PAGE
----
The paper we wrote with Christopher Sutton and Mark Sandler has been accepted to the Linking Data on the Web workshop at WWW, and it is now available from the workshop website.

This paper explains in a bit more details (including pseudocode and the evaluation of two implementations of it) the algorithm I already described briefly in previous posts (oh yeah, this one too).

The problem is: how can you automatically derive owl:sameAs links between two different, previously unconnected, web datasets? For example, how can I state that Both in Jamendo is the same as Both in Musicbrainz?

The paper studies three different approaches. The first one is just a simple literal lookup (so in the previous example, it just fails, because there are two artists and a gazillion of tracks/records holding Both in their titles, in Musicbrainz). The second one is a constrained literal lookup (we specifically look for an artist, a record, a track, etc.). Our previous example also fails, because there are two matching artists in Musicbrainz for Both.

The algorithm we describe in the paper can intuitively be described as: if two artists made albums with the same title, they have better chances to be similar. It will browse linked data in order to aggregate further clues and be confident enough to disambiguate among several matching resources.

Although not specific to the music domain, we did evaluate it in two music-related contexts:

For the second one, we tried to cover a wide range of possible metadata mistakes, and checked how well our algorithm was copping with such bad metadata. A week ago, I compared the results with the Picard Musicbrainz tagger 0.9.0, and here are the results (you also have to keep in mind that our algorithm is quite a bit slower, as the Musicbrainz API is not really designed for the sort of things we do with it), for the track I Want to Hold Your Hand by the Beatles, in the Meet the Beatles! album:

  • Artist field missing:
    • GNAT: Correct
    • Picard: Matches the same track, but on the And Now: The Beatles compilation
  • Artist set to random string:
    • GNAT: Correct
    • Picard: Matches the same track, but on another release (track 1 of The Capitol Albums, Volume 1 (disc 1: Meet the Beatles!))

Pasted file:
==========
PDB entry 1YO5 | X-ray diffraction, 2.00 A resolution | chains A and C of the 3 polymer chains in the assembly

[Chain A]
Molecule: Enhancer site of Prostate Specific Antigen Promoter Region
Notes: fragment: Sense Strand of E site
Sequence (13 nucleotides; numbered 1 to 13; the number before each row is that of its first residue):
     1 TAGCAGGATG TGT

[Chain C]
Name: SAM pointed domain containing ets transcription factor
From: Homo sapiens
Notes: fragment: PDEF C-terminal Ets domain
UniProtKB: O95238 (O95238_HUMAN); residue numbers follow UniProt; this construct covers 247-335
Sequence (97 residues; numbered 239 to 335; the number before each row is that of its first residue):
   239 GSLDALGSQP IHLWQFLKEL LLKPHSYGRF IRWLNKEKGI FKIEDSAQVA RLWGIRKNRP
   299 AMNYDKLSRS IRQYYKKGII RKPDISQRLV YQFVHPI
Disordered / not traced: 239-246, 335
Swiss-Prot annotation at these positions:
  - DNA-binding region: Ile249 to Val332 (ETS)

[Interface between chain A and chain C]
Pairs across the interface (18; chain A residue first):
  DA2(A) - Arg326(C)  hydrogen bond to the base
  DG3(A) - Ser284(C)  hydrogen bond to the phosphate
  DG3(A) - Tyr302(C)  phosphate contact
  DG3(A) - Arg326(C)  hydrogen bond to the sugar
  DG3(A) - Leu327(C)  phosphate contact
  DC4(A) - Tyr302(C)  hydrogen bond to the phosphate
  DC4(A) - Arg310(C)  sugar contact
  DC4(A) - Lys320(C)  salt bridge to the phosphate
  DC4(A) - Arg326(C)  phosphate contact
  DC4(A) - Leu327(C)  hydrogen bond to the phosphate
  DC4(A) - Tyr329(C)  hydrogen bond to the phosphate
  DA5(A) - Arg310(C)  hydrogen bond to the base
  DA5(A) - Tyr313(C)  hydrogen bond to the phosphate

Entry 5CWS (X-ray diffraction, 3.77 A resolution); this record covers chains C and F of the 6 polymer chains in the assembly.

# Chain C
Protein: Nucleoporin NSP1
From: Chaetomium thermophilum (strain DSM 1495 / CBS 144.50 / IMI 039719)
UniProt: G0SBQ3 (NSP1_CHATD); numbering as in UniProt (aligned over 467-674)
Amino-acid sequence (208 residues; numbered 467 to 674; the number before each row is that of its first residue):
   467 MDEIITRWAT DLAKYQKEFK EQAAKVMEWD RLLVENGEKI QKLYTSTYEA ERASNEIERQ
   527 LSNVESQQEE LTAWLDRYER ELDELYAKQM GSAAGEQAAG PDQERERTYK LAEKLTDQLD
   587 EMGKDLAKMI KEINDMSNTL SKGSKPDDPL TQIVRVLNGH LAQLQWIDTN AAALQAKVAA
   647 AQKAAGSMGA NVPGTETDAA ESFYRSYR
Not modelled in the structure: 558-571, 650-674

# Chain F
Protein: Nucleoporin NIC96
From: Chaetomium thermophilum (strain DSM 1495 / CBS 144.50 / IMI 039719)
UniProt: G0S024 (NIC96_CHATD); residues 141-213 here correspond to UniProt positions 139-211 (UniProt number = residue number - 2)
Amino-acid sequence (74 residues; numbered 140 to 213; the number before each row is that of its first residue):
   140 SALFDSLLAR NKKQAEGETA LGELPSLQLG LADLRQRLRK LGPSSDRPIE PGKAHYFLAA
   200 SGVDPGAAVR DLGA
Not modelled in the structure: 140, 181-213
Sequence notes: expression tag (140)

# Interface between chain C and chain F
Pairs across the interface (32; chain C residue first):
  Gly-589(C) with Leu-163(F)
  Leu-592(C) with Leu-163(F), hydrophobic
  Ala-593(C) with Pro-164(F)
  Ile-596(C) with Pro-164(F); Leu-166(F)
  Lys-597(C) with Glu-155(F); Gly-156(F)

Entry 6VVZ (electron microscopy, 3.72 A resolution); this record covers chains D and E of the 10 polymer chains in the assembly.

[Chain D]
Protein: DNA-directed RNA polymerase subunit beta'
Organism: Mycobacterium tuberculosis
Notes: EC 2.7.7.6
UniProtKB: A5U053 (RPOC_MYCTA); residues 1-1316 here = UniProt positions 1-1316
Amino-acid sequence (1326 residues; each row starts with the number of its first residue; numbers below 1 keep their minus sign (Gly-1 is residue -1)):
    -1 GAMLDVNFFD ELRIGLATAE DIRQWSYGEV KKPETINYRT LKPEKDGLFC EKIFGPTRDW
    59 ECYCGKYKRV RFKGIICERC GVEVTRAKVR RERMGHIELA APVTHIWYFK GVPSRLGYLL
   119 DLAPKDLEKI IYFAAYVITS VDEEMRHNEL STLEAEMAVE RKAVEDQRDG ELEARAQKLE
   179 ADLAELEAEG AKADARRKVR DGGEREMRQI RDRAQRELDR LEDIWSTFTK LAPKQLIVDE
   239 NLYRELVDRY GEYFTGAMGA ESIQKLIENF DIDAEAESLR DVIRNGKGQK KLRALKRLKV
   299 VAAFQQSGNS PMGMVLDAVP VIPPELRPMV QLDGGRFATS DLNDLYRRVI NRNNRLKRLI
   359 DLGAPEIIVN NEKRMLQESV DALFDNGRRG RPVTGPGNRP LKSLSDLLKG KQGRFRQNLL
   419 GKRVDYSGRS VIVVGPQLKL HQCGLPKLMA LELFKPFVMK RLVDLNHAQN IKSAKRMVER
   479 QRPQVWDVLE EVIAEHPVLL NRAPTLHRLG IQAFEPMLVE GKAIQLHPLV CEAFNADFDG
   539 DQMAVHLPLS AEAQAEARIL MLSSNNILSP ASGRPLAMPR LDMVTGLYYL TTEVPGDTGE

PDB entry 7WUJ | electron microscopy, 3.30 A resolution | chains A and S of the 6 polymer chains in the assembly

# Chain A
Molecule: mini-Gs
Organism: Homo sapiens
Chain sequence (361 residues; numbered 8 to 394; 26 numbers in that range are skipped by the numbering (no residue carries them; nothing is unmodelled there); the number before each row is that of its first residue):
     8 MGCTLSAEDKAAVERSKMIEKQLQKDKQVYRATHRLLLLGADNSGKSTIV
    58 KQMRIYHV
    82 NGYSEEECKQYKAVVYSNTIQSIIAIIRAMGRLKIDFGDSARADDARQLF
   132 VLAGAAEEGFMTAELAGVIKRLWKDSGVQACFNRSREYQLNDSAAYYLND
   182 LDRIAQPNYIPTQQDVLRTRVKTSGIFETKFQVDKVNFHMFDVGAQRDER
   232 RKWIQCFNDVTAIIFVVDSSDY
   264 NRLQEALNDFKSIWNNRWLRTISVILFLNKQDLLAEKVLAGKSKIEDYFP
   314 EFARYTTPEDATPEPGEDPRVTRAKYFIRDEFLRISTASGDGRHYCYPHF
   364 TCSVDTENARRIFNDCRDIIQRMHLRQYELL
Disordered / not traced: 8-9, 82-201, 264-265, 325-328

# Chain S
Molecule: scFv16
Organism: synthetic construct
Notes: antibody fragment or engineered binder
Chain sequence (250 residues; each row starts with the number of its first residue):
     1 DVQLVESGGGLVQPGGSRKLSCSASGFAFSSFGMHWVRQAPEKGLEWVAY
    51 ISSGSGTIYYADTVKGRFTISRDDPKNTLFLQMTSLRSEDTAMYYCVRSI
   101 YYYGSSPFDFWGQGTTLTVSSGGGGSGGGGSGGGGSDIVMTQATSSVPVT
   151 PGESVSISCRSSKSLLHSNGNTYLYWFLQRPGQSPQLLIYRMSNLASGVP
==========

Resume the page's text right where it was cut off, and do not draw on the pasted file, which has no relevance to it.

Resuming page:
• Artist set to Beetles:
    • GNAT: Correct
    • Picard: Matches the same track, but on another release (track 1 of The Capitol Albums, Volume 1 (disc 1: Meet the Beatles!))
  • Artist set to Al Green (who actually made a cover of that song):
    • GNAT: Mapped to Al Green's cover version on Soul Tribute to the Beatles
    • Picard: Same
  • Album field missing:
    • GNAT: Matches the same track, but on another release (track 1 of The Capitol Albums, Volume 1 (disc 1: Meet the Beatles!))
    • Picard: Matches the same track, but on the single
  • Album set to random string:
    • GNAT: Matches the same track, but on another release (track 1 of The Capitol Albums, Volume 1 (disc 1: Meet the Beatles!))
    • Picard: Matches the same track, but on the single
  • Album set to Meat the Beatles:
    • GNAT: Matches the same track, but on another release (track 1 of The Capitol Albums, Volume 1 (disc 1: Meet the Beatles!))
    • Picard: Matches the same track, but on the compilation The Beatles Beat
  • Track set to random string:
    • GNAT: Correct
    • Picard: No results
  • Track set to I Wanna Hold Your Hand:
    • GNAT: Correct
    • Picard: Matches the same track, but on the compilation The Beatles Beat
  • Perfect metadata:
    • GNAT: Correct
    • Picard: Matches the same track, but on the compilation The Beatles Beat

Most of the compilation results of Picard are actually not wrong, as the track length of our test file is closer to the track length on the compilation than the track length on the Meet the Beatles album.

Of course, this is not an extensive evaluation of how the Picard lookup mechanism compares with GNAT. And GNAT is not able to compete at all with Picard, as it was clearly not designed for the same reasons (GNAT is meant to interlink RDF datasets).

The python implementation of our algorithm is under the BSD license, and available in the motools sourceforge project. The Prolog implementation (working on RDF datasets) is also available in the motools sourceforge project.